State judicial discipline in 2022

2 sanctions from 2022 that have been newly unsealed or discovered require the revision of the count of state judicial discipline sanctions that was originally posted on January 31. The revised count is below.

In 2022, there were approximately 138 public dispositions in state judicial discipline proceedings.

  • 6 judges were removed from office.
  • 27 judges publicly agreed to resign or retire and never serve in judicial office again; in 3 of those cases, the now-former judges also agreed to a public admonishment; in 1 case, the former judge also agreed to go on inactive status as a lawyer.
  • 3 former judges were barred from judicial office; in 2 of those cases, the former judges were also publicly censured or reprimanded.
  • 18 judges were suspended without pay as a final sanction.
    • 1 suspension was indefinite.
    • 1 was until the end of the part-time judge’s term based on the suspension of his law license for misconduct as an attorney.
    • 1 was for “a reasonable time to permit the executive and legislative branches to consider” whether the judge should remain in office.
    • 1 suspension was for 18 months, with 6 months held in abeyance with remedial measures.
    • 1 suspension was for 12 months, with 11 months held in abeyance, and also included a reprimand and a requirement that the judge undergo counseling.
    • 4 suspensions were for 6 months or 180 days; 1 of those was stayed with conditions; 1 also included a censure.
    • 2 suspensions were for 120 days or 4 months.
    • 2 suspensions were for 90 days; 1 of those also included a reprimand; in 1 case, 75 days of the suspension was held in abeyance subject to conditions and the judge was barred from serving in judicial office again after his term expires in December 2024.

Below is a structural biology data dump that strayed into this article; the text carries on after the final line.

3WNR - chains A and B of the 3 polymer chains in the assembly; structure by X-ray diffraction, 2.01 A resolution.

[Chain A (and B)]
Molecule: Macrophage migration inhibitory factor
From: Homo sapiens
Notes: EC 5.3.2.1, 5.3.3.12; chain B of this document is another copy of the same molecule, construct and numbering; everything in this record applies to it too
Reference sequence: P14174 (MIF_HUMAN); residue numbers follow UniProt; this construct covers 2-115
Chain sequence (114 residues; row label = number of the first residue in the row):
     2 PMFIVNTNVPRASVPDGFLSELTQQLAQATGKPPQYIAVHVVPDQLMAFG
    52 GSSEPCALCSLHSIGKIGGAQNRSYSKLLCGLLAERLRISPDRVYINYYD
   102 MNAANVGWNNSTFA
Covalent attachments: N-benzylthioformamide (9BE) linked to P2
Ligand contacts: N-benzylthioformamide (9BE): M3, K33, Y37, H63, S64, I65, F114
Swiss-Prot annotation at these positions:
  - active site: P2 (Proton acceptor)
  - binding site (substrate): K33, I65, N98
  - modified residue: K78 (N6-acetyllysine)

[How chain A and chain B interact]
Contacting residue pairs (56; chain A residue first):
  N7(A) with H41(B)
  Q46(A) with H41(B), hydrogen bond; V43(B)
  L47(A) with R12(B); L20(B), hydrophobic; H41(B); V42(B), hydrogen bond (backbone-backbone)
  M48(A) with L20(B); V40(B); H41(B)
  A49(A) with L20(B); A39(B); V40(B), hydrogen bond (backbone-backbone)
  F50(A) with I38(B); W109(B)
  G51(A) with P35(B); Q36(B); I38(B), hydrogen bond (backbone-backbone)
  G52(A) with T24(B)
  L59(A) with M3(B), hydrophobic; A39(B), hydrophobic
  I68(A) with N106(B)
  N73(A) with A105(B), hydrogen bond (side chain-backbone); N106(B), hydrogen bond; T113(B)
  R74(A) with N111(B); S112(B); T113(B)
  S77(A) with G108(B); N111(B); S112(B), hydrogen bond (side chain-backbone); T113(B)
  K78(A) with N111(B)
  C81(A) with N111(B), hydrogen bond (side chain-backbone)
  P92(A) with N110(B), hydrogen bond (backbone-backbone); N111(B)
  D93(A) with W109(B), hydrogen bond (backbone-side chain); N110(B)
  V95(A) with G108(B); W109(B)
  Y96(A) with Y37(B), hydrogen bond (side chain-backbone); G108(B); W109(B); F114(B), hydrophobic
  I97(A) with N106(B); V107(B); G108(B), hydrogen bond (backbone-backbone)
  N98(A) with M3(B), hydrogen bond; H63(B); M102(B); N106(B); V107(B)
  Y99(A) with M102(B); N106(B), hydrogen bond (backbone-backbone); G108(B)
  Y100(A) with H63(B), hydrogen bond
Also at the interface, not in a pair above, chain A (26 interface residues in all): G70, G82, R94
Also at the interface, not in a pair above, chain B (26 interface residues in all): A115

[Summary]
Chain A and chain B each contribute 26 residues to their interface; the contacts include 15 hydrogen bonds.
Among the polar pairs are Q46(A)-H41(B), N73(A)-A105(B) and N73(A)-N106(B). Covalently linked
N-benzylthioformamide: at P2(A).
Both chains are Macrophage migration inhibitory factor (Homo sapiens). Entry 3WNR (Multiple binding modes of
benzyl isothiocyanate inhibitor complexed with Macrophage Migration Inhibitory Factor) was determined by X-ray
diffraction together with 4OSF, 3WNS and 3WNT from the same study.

• 1 suspension was for 60 days and also included a $30,000 fine, a reprimand, and a requirement that the judge receive training.
    • 1 suspension was for 45 days and also included a censure and training and other conditions.
    • 2 suspensions were for 30 days and also included a censure or reprimand.
    • 1 suspension was for 10 days.
  • 72  judges (or former judges in approximately 9 cases) received public censures, reprimands, admonishments, or warnings, with training, counseling, mentoring, or other remedial measures required in 9 of the cases.
    • There were 14 censures.
    • There were 31 reprimands (in addition, 1 pro tem judge agreed not to serve again).
    • There were 21 admonishments.
    • There were 6 warnings.
  • 1 judge was ordered to cease and desist certain conduct.
  • 3 judges were suspended with pay for 30 days each in a state that does not have suspension without pay.
  • 4 former judges were disciplined in attorney discipline proceedings for conduct while they were judges; 1 had his law license revoked, 1 had his law license suspended for 1 year and 1 day, 1 was publicly reprimanded, and 1 was publicly admonished.
  • 1 judge was ordered to complete a mentorship and be on unsupervised probation until the end of his term.
  • 3 judges or former judges were found to have committed misconduct, but no sanction was imposed, although 1 of the former judges was ordered to pay over $12,680 in costs.

Approximately 46% of the cases were resolved pursuant to an agreement.  This count does not include at least 6 cases currently pending on review, including 2 removal decisions.  “Judge” refers to any type of judicial officer, whether full-time or part-time, including supreme court and appellate court justices, justices of the peace, magistrates, pro tem judges, referees, court commissioners, and hearing officers.

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